He was elected an Alderman and as Mayor five times in total, more than any other. His portrait as the first Mayor still looks over the Mayor's Parlour at Ilkeston to this day.
 
 
Edwin Jeffery (1897-1919), Army Medic in the Great War

copyright image (c) John and Jenifer Giblin 2014Edwin was born on 19th August, 1897 and was educated at Bennerley School. He was a chorister at Cotmanhay Church and like his father he became a miner. They moved to 136 Cotmanhay Road in 1913 when Edwin was working at Woodside Colliery, Shipley. He had four sisters and two brothers. He enlisted on 22nd May 1915 in the Royal Army Medical Corps and was initially based at the Military Hospital, West Bridgford. Edwin was later posted to Malta, where he served at St. Elmo Hospital until 12th July 1918, when he was posted to Italy.

Edwin arrived back in the UK on 23rd January 1919 and was demobbed at Ripon the next day. On returning home he took up his previous occupation as a coal miner, but sadly died on 28th July 1919 following complications arising from treatment to a boil on his forehead. He was 21 and is one of many ex-servicemen buried in the cemetery.
 
 
William Columbine (1859-1937), Hosier
Living at Ingleside on Field Road when he died, William Columbine had worked in the hosiery trade all his life and had taken over Henry Carrier’s hosiery business in 1904.
 

Gisborne Brown (1842-1930), Chorister

The oldest chorister at St Mary’s Church, he had been a member of the choir for 78 years. He started work as a miner at West Hallam Colliery when he was 11 years old, and was then had a shop selling boots and shoes. He and his wife had 9 children.
 

Edwin Trueman (1851-1923), Local Historian

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Edwin Trueman was born at Cossall, Nottinghamshire on May 7th 1851, the son of James Trueman. The family moved to Ilkeston in 1858. After leaving school age 10, he followed the profession of compositor in the printing trade.

Edwin Trueman later became Editor of the Ilkeston Pioneer newspaper and published several books including Portrait Gallery of Ilkestonians (1887) and History of Ilkeston (1899). He had a considerable reputation for his knowledge of local history.
 
 
Edward Lloyd (1892-1918), Wounded in the Great War

copyright imageEdward was born in 1892 in Cotmanhay. By 1911 the family had moved to Shirebrook, where both father and son worked as coal hewers in the colliery there.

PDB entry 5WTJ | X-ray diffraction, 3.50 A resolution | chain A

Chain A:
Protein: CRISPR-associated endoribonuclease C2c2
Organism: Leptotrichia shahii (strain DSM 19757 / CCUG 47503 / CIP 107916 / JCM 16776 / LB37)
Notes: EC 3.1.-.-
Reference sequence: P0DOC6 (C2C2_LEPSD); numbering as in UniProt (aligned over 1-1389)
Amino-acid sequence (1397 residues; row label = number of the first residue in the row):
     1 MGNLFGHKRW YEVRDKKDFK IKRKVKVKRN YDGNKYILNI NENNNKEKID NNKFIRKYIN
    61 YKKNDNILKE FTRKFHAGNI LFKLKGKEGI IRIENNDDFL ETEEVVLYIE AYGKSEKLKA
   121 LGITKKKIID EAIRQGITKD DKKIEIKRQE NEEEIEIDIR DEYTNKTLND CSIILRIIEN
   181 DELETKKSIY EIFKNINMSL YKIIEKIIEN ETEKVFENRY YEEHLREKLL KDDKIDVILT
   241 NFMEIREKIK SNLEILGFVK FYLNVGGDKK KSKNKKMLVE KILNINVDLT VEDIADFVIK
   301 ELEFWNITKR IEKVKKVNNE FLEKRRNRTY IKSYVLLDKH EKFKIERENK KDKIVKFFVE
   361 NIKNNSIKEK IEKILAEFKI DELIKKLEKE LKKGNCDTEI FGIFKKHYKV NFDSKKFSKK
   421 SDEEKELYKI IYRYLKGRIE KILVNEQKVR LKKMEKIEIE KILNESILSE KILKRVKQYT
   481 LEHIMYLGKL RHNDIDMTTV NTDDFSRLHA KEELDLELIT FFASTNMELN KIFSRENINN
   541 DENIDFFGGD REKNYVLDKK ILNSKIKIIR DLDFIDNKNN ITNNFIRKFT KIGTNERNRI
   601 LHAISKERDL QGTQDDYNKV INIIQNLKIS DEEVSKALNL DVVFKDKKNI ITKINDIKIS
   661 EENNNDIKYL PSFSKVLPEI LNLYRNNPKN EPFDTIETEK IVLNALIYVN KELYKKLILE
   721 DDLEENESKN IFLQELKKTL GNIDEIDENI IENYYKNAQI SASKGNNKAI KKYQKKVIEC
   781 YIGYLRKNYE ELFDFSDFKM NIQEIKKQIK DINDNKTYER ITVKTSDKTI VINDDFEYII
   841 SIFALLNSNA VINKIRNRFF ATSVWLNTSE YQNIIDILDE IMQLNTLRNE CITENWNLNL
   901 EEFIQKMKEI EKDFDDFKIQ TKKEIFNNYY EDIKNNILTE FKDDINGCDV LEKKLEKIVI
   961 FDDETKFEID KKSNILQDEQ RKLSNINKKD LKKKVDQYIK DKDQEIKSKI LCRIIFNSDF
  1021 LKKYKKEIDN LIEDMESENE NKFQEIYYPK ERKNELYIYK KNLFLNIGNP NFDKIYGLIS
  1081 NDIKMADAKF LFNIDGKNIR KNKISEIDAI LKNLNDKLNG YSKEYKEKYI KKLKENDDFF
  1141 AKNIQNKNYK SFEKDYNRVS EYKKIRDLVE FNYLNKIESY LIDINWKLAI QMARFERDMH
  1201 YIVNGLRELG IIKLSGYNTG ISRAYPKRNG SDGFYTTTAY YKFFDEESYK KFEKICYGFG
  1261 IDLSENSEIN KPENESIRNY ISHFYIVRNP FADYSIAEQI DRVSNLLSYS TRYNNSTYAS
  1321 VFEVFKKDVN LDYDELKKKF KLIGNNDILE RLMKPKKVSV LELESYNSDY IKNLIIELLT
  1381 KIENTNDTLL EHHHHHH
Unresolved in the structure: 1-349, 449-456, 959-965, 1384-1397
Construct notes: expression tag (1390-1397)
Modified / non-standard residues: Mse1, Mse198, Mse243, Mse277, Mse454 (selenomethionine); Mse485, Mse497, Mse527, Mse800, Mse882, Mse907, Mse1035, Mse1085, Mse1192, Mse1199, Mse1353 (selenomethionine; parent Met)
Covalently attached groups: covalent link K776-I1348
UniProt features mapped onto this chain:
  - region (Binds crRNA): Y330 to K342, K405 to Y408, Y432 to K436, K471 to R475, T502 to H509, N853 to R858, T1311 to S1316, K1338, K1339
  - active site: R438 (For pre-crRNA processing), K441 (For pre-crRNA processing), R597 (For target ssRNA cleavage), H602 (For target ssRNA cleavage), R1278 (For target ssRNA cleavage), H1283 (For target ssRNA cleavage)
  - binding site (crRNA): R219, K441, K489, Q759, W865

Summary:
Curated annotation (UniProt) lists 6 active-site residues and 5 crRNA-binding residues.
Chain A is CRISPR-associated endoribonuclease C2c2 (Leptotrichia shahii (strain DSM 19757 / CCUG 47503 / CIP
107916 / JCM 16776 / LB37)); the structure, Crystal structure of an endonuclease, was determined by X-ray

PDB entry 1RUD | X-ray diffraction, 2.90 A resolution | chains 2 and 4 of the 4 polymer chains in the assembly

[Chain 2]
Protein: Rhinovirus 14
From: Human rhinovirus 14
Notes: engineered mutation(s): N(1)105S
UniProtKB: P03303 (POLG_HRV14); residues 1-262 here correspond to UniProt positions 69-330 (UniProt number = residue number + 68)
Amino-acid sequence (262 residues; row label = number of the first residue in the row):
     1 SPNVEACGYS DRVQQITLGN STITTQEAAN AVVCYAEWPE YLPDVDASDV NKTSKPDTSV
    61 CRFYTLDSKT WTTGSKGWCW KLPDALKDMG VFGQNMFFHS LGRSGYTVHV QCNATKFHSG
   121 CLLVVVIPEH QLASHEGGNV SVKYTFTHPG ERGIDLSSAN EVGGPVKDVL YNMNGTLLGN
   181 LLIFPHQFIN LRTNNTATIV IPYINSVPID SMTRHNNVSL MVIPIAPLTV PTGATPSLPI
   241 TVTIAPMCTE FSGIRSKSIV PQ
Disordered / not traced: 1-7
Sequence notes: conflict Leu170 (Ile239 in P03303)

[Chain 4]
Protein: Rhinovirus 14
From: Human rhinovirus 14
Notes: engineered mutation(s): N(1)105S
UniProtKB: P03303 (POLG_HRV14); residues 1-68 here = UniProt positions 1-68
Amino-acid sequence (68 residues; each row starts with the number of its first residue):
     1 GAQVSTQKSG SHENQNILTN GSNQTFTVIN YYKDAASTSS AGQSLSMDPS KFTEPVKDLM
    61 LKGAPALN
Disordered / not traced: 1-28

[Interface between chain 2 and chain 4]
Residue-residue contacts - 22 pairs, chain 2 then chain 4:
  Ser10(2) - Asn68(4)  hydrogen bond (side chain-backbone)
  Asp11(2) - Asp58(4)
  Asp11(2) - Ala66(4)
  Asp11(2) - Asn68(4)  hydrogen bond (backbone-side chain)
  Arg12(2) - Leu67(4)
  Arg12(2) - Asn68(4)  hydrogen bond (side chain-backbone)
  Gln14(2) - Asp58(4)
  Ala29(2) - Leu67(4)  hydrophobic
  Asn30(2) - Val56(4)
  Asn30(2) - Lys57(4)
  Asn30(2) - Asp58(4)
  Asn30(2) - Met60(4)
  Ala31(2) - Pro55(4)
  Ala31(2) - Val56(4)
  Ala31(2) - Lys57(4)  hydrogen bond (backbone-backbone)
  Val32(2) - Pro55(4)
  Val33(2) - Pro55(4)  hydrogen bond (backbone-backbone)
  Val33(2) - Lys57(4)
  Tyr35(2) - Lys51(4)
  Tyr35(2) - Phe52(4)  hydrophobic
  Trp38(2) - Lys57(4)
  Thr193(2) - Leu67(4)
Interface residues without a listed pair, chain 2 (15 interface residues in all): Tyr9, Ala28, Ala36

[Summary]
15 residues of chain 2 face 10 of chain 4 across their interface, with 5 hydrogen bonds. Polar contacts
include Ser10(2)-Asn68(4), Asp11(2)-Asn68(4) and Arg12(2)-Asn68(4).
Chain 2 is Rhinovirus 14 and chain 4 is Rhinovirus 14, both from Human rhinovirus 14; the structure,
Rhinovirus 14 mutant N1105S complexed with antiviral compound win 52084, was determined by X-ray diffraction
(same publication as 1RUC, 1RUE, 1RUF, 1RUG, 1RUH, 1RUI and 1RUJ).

When war broke out, Edward volunteered for the 12th Sherwood Foresters on 2nd November 1914 at Ilkeston. His army service record says that he was 5’7” with brown hair and eyes and a fair complexion.  Serving first in England, he embarked from Southampton on 28th August 1915, arriving at Le Havre the following day.

On 27th November 1915 he married Florence Jane Parry at Awsworth Parish Church. She was 17 years old and expecting their child. Samuel Edward Humphrey Lloyd was born on 11th May 1916. His mother died the following day. Samuel himself, who was being cared for by his mother’s parents died on 24th November, aged just over six months.

On 21st June 1917 Edward suffered multiple gunshot wounds to the right thigh and leg and was sent back to England on 1st July 1917. On 13th July he was also diagnosed with tuberculosis.

The army discharged him as physically unfit and ‘totally disabled’ on 16th October 1917.  Sent for treatment in a sanatorium, he never recovered and died on 12th April 1918, aged 26. He is buried with his father and brother, but their grave is unmarked.

   
Charles Maltby JP (1848-1928), Lace Manufacturer and Mayor
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He was born at Nottingham on March 16th 1848, the son of Joseph Maltby. He came to Ilkeston in 1862 and married in 1871 to Eliza Ann, the daughter of JP Long of Ilkeston. Their former residence, Dalby House, is now home to the Erewash Museum, Ilkeston.
 
Charles was twice Mayor of Ilkeston and also served as an Alderman.
 
 

George Andrew (1854-1937), Ironmonger and fireman

copyright imageGeorge was born at Leighton Buzzard on July 15th 1854. He came to Ilkeston in 1873 to manage the Ironmongery business of Alderman W. Merry on the Market Place. Seven years later he opened his own shop on Bath Street and served as President of the Ilkeston Tradesmens Association for several years. There was an 'Andrew, Ironmonger' shop on Bath Street for the best part of a century.

His obituary states him to be a ‘devoted churchman’ and a ‘staunch conservative’ and a Rotarian. He was also one of Ilkeston's first proper firemen, from 1876. His first wife was Emelette Aquilla Doar of Stanton-by-Dale and they had two sons and a daughter. After her death he re-married.

 

Samuel Richards JP (1828-1901), Grocer and Mayor

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He was born at Ilkeston on June 9th 1828, the eldest son of Samuel and Mary Richards.

He followed the same career as his father, that of a mining contractor, until a serious accident at the age of  22. Following this he began business as a grocer.